Figure 4-5. Package explorer showing the user s .air file Additionally, you can upload it to your web server. From there, your customers can download it (after having installed the AIR runtime) and run your application on their desktops. You can also create a badge install similar to what you see on the AIR Marketplace (http://www.adobe.com/cfusion/ marketplace/index.cfm) so it can handle installing the runtime, in case it s missing on the user s machine or it needs an upgrade.
FLEX AND AIR: TAKING APPLICATIONS TO THE DESKTOP
Building a Browser
AIR comes with a built-in native web browser that you can use within your Flex application. It works just like any other Flash sprite. Shown here is a simple example AIR application that uses the web browser control to display any web page you wish. Create a new AIR application and call it Browser. The application MXML content is the following code:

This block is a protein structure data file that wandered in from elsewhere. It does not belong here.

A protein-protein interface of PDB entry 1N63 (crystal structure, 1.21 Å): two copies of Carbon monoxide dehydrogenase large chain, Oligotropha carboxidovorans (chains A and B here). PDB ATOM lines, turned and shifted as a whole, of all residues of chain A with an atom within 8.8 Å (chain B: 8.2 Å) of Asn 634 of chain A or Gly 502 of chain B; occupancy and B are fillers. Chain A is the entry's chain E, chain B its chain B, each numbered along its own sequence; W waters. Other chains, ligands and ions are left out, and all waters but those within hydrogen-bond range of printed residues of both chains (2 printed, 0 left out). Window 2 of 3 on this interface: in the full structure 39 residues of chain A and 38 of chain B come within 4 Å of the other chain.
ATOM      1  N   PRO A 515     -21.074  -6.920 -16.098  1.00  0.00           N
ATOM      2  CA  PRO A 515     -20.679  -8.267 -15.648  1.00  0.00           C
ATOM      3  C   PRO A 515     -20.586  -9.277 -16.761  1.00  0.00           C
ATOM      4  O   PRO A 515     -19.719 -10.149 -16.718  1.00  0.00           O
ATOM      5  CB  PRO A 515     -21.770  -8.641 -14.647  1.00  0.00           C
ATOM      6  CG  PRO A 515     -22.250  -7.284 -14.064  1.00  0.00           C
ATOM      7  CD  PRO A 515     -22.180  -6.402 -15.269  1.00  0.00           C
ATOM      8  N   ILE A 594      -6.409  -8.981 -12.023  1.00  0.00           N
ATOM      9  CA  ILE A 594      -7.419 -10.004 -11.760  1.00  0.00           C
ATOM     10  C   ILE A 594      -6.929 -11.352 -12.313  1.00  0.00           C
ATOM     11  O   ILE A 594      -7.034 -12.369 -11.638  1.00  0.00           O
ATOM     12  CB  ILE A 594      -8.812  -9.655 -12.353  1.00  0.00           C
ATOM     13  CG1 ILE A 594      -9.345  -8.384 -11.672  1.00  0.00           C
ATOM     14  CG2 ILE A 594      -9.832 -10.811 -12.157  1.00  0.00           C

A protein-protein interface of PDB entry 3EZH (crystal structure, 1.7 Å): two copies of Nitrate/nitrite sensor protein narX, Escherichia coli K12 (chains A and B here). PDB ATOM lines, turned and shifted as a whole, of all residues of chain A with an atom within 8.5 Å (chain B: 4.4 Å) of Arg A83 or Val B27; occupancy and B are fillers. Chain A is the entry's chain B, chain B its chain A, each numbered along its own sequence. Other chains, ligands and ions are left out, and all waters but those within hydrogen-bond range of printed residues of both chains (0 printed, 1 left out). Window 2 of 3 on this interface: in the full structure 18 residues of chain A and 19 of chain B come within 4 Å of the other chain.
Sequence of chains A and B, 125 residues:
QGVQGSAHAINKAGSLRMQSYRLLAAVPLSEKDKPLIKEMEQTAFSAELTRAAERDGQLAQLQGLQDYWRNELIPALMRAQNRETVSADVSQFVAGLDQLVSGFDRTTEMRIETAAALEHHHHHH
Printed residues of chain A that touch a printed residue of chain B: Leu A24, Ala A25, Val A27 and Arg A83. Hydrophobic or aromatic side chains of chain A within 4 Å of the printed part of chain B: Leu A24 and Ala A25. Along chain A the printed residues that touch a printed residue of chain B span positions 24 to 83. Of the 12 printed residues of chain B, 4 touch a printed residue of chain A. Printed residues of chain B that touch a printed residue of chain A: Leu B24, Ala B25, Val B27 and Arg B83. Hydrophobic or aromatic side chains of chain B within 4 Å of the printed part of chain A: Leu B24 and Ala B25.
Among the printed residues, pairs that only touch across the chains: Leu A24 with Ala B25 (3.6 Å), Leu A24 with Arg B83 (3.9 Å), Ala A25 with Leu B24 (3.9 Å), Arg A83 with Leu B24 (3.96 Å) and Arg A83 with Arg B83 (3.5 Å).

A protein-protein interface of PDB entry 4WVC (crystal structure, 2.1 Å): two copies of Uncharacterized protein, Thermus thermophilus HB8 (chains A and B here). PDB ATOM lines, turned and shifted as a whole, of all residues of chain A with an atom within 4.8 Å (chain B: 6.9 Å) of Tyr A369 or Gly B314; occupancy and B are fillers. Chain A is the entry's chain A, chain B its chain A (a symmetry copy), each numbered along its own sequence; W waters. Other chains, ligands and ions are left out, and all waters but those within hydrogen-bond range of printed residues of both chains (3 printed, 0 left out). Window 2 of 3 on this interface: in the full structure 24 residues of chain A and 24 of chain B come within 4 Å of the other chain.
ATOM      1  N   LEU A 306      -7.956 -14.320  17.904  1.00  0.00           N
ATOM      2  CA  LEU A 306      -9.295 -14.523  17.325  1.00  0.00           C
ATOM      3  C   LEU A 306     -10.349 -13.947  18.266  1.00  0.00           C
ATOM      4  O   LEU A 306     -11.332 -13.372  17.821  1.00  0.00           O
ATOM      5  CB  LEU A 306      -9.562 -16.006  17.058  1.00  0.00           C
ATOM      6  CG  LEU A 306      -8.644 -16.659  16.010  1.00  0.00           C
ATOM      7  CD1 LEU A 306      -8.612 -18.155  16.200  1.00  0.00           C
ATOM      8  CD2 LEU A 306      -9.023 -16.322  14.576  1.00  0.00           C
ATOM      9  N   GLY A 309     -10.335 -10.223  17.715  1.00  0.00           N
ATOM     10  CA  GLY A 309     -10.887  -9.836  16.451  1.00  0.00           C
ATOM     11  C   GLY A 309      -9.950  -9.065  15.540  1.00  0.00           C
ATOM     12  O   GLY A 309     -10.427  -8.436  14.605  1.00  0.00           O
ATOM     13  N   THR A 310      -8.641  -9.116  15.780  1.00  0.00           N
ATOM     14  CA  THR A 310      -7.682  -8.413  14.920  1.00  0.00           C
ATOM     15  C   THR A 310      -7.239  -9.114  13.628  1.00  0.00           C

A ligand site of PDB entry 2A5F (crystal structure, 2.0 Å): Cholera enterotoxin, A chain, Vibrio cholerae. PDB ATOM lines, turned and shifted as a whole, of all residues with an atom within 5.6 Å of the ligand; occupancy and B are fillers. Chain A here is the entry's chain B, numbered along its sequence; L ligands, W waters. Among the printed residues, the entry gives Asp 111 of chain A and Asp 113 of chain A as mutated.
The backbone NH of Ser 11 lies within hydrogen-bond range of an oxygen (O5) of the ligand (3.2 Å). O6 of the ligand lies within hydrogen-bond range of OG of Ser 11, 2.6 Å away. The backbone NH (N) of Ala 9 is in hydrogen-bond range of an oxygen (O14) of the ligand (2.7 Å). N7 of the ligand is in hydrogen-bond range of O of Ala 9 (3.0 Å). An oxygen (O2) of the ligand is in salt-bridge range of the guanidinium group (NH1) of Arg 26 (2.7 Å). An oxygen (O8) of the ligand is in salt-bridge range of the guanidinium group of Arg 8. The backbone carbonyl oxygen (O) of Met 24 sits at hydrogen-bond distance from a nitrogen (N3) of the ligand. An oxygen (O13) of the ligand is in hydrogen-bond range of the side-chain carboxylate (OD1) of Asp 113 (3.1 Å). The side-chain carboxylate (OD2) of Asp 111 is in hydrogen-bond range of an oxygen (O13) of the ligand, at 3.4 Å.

< xml version="1.0" encoding="utf-8" > <s:WindowedApplication xmlns:fx="http://ns.adobe.com/mxml/2009" xmlns:s="library://ns.adobe.com/flex/spark" xmlns:mx="library://ns.adobe.com/flex/mx" creationComplete="onStartup()" resize="onResize(event)"> <fx:Script> <![CDATA[ import flash.html.HTMLLoader; import mx.core.UIComponent; private var htmlPage:HTMLLoader = null; private function onStartup() : void { var ref:UIComponent = new UIComponent(); ref.setStyle('top', 50); htmlPage = new HTMLLoader(); htmlPage.width = 600; htmlPage.height = 600; ref.addChild( htmlPage ); addElement(ref); } private function onResize(event:Event) : void { if (htmlPage) { htmlPage.height = height - 50; htmlPage.width = width; } } private function onKeyDown(event:KeyboardEvent):void { if ( event.keyCode == Keyboard.ENTER ) htmlPage.load(new URLRequest(txtUrl.text)); } ]]> </fx:Script> <mx:Form width="100%"> <mx:FormItem label="Url" width="100%">